A final comment since I am in a pedantic mood. The paper is from Princeton. The Freedom to Tinker blog is also at Princeton, and their post says that detecting the tampering is NP-complete. The paper does not show that, and I doubt any similar result will involve a reduction to an NP-complete problem. The construction has the “feel” of a cryptographic algorithm — where the “key” is which assets are lemons — and NP-complete problems almost never appear in cryptographic algorithms.

Update

…although modern cryptographic researchers are working on it. The paper cites another (sharing an author) that proposes a couple of cryptosystems using constructions awfully close to known NP-hard problems.

What appears to have happened is that some cryptographers at Princeton decided to learn something about financial derivatives, probably in reaction to the current crisis. Then they told their colleagues at the economics department, “I think we may have something to say about this.” The resulting paper includes authors from both departments.

2 comments to Never buy anything you don’t understand

  • richfam

    Its worse than this. Here’s the real piece of asymmetric information: You buy a bond with a five year “expected maturity” and a 5% floating coupon rated AAA and plenty of equity/subordination like your example. Things go bad for the collateral and the equity/subordination are getting hurt. So the AAA rating is a bit more tenuous but you still believe you’re okay. But your bond is now starting to fall in price a bit. Then the asymmetrical information becomes… symmetrical. Turns out that 5yr “maturity” depends on the quality of the collateral, and that coupon, depends on short rates and the federal reserve is lowering them aggressively. So now you have a 20 year maturity and a 0.5% coupon with eroding equity. So you’ll still get your money back but it will be a long time and your carry return is poor at the moment. Bonds you bought at 100 now at 50 and the yield to MATURITY is still the original 5%.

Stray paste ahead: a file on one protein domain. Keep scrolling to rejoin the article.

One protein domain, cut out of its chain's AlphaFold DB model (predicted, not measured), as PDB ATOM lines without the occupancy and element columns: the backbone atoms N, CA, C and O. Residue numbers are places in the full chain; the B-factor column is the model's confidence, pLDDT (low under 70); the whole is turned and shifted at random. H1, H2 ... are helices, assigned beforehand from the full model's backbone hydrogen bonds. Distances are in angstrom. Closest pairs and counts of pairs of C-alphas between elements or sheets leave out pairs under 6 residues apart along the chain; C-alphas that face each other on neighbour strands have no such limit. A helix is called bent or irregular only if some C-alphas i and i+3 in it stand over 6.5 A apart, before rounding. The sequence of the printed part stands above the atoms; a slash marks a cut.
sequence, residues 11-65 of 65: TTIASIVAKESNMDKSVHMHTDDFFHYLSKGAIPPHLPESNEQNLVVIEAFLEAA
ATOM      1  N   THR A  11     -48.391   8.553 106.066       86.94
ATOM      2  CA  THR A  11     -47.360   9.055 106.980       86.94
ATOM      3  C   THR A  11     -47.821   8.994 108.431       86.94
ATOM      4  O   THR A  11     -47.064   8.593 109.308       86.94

• This seems silly. I’m sure catastrophe theory, systems theory, and quantum mechanics have much to tell us as well about why some CDO’s borked. Not.

    As they admit on page 1, computation is rarely the limiting reagent in the alchemy of a decision to buy or sell. In fact if we knew what Monte Carlo’s to write we could do jiggaflops of computations to simulate the outcomes and over a week with 50 blades you could do a mind-boggling amount of computation.

    But what Monte Carlo would you write? What computation would you do? What numbers would you put into the computation? As an outsider it seems inconceivable that computational power is a binding constraint. EC2 is cheaper than an intern.

    Maybe the message is supposed to be that the final computations are done on a limited wetware rather than a superlarge utility computer. OK. Not that they make this argument themselves, it’s just “precision” “quantification” and “computation”. We have these tools (semidefinite programming, XOR) so yeah, let’s use them. Insert remark about academic vacuum or truffle hounds.

    I found the “dense subgraphs” part (pp 8-9) interesting and I guess the key result of the paper is that since their model derivative value depends on stdev, it’s enough to twist just √N of the knobs to get N effect. But as far as the invocation of computability… What does this paper add above the basic Lemons insight? They agree that seller owning some junior tranche ameliorates the lemon problem–can’t get around that logic–but add that it’s possible to cheat a “polynomial computing” customer (whatever that means) under certain dependency conditions. Not so great when it’s unclear what a polynomial computing customer is.

    Section 5 is also interesting–an XOR derivative (I don’t get how this would be susceptible to timing attacks or why lack of monotonicity kills a derivative. Ag is not monotonic in sunshine either: too much or too little is bad.)

    The conclusion delimits the real-world purposes of the paper, but not enough. It’s suggested that because of computational limits better models might not improve ratings guesses. They’ve leapt from their models to the real world without providing a clear bridge.